Legislative Institute Against Redneck Shooters (LIARS)

Wrestling with Pigs is Muddy

Wrestling with Pigs is Muddy

Never wrestle with pigs. You both get muddy, and the pig kind of likes it.

But, there’s an exception to every rule, and this weeks exception relates to combating the American Hunters and Shooters Association. As we write about on AmmoLand.com this week, this group is the shammiest of shammy-sham-sham organizations. Their name and mission statements imply that they are out to protect the rights of shooters and hunters, but their real mission is just the opposite.

That’s OK though. We’ve got a strategy to deal with this. We’re starting our very own shammy-sham-sham political organization called the Legislative Institute Against Redneck Shooters, or LIARS for short. It’s brilliant. In our opinion anyway.

Read all about it at AmmoLand.com.

 

Pennsylvania Castle Doctrine Bill At Risk Due To Shortage Of Castles

Druim Moir Castle

Druim Moir Castle

York, PA – Close on the heels of a Pennsylvania House 161-35 vote, the state’s new Castle Doctrine Bill is already at risk of failure. Not due to Governor Ed Rendell’s threat of veto, but from a more insurmountable hurdle – a severe shortage of qualified castles in the state.

According to unnamed authorities, the Keystone State only has 29 qualified castles. “You would think that as the Keystone State, we would have plenty of castles” complained Henry Thaytth, Director of Development for Pennsylvania’s Castle Development Commission. “After all, the word keystone does sort of imply castle-like buildings and other large things built from rocks.”

Authorities in the Pennsylvania Department of Castle Numerology and Naming concede that the state is light on castle doctrine locations. “Yes, we’re behind the curve, and its true that 8 of our castles are unnamed at this point and one of them is really just a kids playhouse” stated Thaytth. “But look on the bright side, we’ve got castles with really European sounding names like Druim Moir, Ballytore, and Glencairn. Most chicks are impressed by that when I tell them.”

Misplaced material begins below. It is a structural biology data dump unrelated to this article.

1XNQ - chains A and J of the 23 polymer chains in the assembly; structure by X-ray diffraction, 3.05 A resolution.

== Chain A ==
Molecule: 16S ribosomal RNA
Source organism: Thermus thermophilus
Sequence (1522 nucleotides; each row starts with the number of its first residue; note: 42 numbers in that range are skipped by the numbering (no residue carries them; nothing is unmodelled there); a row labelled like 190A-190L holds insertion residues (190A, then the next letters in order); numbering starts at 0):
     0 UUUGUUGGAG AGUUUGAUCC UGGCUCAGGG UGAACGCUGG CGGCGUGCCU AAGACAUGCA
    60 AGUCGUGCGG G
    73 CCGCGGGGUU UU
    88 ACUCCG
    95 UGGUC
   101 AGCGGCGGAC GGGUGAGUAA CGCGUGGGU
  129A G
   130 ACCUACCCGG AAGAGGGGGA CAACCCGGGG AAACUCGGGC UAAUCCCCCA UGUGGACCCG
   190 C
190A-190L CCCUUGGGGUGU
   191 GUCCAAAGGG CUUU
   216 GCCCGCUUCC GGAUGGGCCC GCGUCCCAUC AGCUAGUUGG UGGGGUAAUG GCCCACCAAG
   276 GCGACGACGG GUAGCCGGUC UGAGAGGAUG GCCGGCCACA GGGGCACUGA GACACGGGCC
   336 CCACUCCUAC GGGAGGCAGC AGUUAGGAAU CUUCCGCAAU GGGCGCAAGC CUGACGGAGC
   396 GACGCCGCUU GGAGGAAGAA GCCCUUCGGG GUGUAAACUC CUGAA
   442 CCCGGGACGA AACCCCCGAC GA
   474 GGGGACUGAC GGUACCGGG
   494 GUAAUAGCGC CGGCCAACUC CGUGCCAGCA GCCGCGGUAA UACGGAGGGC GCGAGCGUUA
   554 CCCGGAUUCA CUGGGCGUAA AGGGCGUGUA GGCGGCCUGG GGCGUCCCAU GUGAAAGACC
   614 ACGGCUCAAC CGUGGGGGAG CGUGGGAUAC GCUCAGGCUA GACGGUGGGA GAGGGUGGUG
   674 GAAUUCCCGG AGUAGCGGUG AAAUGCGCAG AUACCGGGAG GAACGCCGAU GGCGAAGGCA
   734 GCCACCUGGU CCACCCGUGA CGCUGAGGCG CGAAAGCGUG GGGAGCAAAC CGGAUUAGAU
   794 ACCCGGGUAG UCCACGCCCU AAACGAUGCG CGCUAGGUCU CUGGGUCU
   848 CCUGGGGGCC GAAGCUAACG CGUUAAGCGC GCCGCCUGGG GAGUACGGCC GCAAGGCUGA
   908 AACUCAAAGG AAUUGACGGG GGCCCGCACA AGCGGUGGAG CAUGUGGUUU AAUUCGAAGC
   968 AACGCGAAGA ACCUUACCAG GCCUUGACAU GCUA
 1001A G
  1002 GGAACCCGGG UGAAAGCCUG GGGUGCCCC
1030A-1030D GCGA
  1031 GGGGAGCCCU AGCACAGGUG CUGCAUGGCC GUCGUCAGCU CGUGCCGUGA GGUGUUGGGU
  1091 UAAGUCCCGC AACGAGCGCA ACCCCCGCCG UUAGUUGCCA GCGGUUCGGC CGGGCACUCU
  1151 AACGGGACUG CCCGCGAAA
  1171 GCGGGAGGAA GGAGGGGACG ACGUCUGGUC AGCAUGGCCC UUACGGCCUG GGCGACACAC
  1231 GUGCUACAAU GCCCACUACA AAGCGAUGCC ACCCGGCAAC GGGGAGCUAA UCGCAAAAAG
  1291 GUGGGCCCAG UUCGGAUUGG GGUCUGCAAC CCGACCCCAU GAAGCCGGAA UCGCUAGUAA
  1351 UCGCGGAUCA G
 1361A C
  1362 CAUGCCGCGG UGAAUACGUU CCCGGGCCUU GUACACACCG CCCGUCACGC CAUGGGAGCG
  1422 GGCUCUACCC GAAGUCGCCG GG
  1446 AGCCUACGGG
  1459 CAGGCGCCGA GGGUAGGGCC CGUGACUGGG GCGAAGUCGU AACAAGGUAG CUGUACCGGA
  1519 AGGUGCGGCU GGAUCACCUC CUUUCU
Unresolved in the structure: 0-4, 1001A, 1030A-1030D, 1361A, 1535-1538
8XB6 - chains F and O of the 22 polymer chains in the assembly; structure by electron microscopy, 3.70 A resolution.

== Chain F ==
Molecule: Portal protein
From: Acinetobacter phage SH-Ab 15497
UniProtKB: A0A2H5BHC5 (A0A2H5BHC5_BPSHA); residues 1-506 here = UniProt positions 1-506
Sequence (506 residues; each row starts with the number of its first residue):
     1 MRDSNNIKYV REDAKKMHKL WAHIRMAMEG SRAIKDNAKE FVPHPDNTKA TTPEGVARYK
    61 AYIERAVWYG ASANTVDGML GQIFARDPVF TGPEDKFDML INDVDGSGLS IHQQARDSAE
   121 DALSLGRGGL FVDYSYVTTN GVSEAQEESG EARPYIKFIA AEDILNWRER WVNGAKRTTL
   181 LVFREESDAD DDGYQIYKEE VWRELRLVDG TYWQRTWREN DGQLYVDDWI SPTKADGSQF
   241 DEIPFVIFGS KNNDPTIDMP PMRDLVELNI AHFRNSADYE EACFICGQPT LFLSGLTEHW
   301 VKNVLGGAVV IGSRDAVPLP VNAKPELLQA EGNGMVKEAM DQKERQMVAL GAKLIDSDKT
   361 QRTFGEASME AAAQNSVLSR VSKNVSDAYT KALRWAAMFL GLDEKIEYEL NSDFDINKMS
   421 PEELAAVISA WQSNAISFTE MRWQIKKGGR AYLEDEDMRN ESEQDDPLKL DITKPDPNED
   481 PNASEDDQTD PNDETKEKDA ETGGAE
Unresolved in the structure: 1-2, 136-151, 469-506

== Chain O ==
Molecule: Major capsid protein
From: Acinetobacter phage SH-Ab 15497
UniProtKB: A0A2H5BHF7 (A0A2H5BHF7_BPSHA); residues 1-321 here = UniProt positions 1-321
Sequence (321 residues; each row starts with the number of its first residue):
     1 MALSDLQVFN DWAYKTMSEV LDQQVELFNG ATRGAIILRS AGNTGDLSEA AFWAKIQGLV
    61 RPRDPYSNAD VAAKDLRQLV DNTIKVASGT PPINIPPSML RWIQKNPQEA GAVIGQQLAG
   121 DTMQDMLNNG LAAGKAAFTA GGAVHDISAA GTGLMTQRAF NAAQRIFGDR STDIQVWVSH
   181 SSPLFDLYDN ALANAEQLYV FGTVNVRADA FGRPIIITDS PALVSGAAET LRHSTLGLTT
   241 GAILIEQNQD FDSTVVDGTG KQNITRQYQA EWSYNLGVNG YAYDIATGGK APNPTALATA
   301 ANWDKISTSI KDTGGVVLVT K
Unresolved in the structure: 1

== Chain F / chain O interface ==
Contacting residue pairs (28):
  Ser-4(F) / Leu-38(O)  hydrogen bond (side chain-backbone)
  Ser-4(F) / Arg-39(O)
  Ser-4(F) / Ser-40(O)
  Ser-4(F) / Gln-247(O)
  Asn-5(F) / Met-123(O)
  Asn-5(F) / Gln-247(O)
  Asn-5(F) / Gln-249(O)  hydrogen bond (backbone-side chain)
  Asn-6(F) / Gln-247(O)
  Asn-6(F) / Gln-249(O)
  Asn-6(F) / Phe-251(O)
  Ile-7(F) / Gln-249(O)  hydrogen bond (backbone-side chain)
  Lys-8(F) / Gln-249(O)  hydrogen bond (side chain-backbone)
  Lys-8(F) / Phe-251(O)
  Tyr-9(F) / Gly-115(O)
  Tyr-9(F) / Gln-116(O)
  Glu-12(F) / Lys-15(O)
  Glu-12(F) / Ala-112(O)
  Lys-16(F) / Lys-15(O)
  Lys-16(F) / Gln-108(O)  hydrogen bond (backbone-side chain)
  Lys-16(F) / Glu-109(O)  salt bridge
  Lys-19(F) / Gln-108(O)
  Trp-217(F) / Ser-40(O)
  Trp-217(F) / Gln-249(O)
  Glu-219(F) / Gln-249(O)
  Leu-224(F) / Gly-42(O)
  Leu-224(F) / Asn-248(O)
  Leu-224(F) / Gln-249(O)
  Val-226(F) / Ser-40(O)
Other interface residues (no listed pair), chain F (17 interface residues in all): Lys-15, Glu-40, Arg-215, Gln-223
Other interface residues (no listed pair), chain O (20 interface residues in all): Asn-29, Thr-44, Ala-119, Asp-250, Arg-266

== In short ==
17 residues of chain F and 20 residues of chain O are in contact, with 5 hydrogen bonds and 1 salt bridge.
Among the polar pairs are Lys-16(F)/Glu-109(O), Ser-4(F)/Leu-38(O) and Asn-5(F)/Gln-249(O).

White Castle Restaurant

White Castle Restaurant

The state has recently implemented controversial efforts to up its castle count by including White Castle locations. Many are opposed to this practice on principle only, as the state currently does not have any White Castle Restaurants. “I can’t really discuss the details of our negotiations with the state” commented White Castle CFO Gordon Gecko. “Let’s just say that what’s worth doing is worth doing for money. By the way, if you need a friend, get a dog.”

Potential Gun Crime Increases 15% in Massachusetts

CrimeThe number of gun permits surged 15% over the past two years according to The Boston Globe, creating near perfect conditions for increasing the state’s criminal population. With the addition of 28,000 Class A firearms permits, commonly called a “license to carry,” Massachusetts now has over 224,000 newly minted criminals in training.

Some questioned the connection between gun permit holders and crime. “Do you really think a permit alone qualifies these people as criminals?” asked one citizen. “It takes years of incarceration to learn the tricks of the trade and none of these folks have never seen the inside of the slammer. I think this is really going to bring down the quality level of our average hoodlum.”

But police officials generally disagree. “Look, if these people were really law abiding, why would they want to own and carry a gun?” asked Boston Police Captain Patrick O’Malley. “We’re just thankful that they are generally docile and easier to arrest. If we have to arrest people anyway, I would much rather that person be an accountant or housewife rather than a gang banger or street thug.”

Most agree that the surge in permit activity will yield much needed economic benefits by decreasing criminal unemployment and swelling the ranks of state and county law enforcement.

“We’re thrilled about the fresh crop of citizens to rough up.” said Harry Callahan, spokesperson for the Massachusetts Office of Public Safety. “We’re going to have to hire at least 750 new officers statewide to harass these folks.”